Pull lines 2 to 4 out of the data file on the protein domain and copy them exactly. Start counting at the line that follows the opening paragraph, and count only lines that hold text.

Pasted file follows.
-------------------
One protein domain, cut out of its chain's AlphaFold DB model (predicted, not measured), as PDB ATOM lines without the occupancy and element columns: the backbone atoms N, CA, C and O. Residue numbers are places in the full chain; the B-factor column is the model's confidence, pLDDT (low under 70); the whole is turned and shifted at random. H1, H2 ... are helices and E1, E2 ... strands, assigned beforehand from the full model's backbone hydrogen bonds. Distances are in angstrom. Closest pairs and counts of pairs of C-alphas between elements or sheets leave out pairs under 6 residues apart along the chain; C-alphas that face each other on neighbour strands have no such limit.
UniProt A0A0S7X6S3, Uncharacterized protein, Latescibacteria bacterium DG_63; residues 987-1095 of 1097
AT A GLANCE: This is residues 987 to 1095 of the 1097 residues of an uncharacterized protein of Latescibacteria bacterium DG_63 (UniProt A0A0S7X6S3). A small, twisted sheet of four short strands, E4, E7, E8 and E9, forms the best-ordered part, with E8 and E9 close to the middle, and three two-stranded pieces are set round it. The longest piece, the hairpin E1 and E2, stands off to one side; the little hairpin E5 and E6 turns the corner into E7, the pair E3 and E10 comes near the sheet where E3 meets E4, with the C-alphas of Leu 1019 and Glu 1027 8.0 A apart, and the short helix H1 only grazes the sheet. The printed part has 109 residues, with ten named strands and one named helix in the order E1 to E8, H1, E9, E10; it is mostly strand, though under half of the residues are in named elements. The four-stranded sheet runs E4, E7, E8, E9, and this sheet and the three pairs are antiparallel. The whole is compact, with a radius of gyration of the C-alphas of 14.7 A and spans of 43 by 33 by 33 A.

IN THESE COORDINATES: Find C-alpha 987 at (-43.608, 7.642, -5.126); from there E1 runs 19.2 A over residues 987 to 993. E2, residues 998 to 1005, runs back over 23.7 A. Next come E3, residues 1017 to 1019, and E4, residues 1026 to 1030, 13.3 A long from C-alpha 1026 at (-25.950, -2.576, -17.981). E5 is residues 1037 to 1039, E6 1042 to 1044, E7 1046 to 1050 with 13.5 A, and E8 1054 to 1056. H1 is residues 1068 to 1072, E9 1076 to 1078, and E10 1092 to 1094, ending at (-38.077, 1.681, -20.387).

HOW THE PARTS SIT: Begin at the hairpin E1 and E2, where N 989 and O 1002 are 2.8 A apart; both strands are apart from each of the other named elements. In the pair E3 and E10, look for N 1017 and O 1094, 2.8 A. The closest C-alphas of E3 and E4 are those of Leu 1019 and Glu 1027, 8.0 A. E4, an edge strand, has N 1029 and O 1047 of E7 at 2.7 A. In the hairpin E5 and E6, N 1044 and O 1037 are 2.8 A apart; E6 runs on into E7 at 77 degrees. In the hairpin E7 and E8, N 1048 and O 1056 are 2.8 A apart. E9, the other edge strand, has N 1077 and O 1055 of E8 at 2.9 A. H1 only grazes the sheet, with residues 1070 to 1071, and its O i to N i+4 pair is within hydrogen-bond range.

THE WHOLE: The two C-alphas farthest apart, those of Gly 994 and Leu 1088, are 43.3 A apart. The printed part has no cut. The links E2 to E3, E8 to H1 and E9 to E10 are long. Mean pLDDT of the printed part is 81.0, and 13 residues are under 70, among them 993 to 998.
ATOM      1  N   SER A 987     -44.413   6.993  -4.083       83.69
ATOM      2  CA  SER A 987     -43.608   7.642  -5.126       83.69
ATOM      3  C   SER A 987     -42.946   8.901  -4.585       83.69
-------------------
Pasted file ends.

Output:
AT A GLANCE: This is residues 987 to 1095 of the 1097 residues of an uncharacterized protein of Latescibacteria bacterium DG_63 (UniProt A0A0S7X6S3). A small, twisted sheet of four short strands, E4, E7, E8 and E9, forms the best-ordered part, with E8 and E9 close to the middle, and three two-stranded pieces are set round it. The longest piece, the hairpin E1 and E2, stands off to one side; the little hairpin E5 and E6 turns the corner into E7, the pair E3 and E10 comes near the sheet where E3 meets E4, with the C-alphas of Leu 1019 and Glu 1027 8.0 A apart, and the short helix H1 only grazes the sheet. The printed part has 109 residues, with ten named strands and one named helix in the order E1 to E8, H1, E9, E10; it is mostly strand, though under half of the residues are in named elements. The four-stranded sheet runs E4, E7, E8, E9, and this sheet and the three pairs are antiparallel. The whole is compact, with a radius of gyration of the C-alphas of 14.7 A and spans of 43 by 33 by 33 A.

IN THESE COORDINATES: Find C-alpha 987 at (-43.608, 7.642, -5.126); from there E1 runs 19.2 A over residues 987 to 993. E2, residues 998 to 1005, runs back over 23.7 A. Next come E3, residues 1017 to 1019, and E4, residues 1026 to 1030, 13.3 A long from C-alpha 1026 at (-25.950, -2.576, -17.981). E5 is residues 1037 to 1039, E6 1042 to 1044, E7 1046 to 1050 with 13.5 A, and E8 1054 to 1056. H1 is residues 1068 to 1072, E9 1076 to 1078, and E10 1092 to 1094, ending at (-38.077, 1.681, -20.387).

HOW THE PARTS SIT: Begin at the hairpin E1 and E2, where N 989 and O 1002 are 2.8 A apart; both strands are apart from each of the other named elements. In the pair E3 and E10, look for N 1017 and O 1094, 2.8 A. The closest C-alphas of E3 and E4 are those of Leu 1019 and Glu 1027, 8.0 A. E4, an edge strand, has N 1029 and O 1047 of E7 at 2.7 A. In the hairpin E5 and E6, N 1044 and O 1037 are 2.8 A apart; E6 runs on into E7 at 77 degrees. In the hairpin E7 and E8, N 1048 and O 1056 are 2.8 A apart. E9, the other edge strand, has N 1077 and O 1055 of E8 at 2.9 A. H1 only grazes the sheet, with residues 1070 to 1071, and its O i to N i+4 pair is within hydrogen-bond range.